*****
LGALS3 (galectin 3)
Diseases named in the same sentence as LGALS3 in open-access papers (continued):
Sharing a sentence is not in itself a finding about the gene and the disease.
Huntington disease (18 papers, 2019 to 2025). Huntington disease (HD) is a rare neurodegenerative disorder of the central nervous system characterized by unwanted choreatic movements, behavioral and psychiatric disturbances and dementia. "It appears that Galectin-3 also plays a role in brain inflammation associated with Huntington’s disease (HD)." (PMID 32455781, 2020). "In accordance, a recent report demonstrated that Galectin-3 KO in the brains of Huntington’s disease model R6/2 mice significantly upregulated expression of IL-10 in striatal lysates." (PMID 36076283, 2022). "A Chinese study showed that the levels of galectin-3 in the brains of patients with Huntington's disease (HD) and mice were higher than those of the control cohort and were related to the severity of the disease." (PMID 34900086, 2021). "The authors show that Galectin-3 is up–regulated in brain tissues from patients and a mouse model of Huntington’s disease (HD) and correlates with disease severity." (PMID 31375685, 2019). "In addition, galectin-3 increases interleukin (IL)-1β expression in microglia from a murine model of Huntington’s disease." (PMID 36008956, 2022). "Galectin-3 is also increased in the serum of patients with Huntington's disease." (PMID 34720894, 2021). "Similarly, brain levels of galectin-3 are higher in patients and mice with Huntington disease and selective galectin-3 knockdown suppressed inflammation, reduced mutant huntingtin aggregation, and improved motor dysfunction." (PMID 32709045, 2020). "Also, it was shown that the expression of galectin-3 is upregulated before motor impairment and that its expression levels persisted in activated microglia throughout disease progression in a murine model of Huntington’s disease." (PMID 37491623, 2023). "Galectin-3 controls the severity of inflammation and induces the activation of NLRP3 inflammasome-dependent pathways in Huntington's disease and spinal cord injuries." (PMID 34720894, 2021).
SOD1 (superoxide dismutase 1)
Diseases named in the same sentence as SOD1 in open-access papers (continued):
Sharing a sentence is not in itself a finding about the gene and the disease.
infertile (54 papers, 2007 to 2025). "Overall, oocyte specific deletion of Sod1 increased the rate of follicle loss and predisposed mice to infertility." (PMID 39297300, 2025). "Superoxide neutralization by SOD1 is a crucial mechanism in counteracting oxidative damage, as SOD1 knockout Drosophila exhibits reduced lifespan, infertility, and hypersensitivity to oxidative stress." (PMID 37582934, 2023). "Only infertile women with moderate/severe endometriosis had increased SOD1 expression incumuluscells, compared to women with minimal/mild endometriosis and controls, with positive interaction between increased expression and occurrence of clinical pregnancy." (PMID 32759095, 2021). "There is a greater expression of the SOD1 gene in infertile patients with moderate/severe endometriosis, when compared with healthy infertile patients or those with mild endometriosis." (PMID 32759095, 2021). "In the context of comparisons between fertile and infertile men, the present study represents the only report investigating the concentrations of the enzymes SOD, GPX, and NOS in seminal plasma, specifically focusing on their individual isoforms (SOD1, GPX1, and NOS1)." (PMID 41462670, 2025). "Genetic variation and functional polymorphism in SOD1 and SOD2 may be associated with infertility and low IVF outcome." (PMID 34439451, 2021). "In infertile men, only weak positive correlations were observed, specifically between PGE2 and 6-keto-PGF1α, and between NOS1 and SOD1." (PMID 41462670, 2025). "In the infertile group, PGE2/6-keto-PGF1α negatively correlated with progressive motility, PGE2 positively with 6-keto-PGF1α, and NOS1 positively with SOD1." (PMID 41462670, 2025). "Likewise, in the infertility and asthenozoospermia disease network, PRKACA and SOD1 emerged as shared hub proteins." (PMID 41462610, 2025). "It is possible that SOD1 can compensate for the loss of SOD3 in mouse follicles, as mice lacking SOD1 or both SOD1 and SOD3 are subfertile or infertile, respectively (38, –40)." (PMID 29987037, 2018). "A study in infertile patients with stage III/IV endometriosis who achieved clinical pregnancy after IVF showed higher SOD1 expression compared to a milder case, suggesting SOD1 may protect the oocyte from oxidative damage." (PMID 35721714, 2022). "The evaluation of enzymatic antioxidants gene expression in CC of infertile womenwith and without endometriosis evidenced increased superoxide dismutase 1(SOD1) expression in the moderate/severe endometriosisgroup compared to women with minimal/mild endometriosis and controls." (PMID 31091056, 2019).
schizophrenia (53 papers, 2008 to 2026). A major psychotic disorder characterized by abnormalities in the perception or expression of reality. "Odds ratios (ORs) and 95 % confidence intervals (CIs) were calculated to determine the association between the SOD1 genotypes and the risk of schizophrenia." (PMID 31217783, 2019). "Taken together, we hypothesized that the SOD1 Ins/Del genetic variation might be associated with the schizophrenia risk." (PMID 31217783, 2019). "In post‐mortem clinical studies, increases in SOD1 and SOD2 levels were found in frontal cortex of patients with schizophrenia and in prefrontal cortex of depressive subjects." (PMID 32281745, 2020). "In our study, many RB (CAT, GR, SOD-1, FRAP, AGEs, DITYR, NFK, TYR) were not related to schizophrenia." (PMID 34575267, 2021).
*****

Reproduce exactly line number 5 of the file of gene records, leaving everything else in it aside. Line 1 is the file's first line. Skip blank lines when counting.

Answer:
SOD1 (superoxide dismutase 1)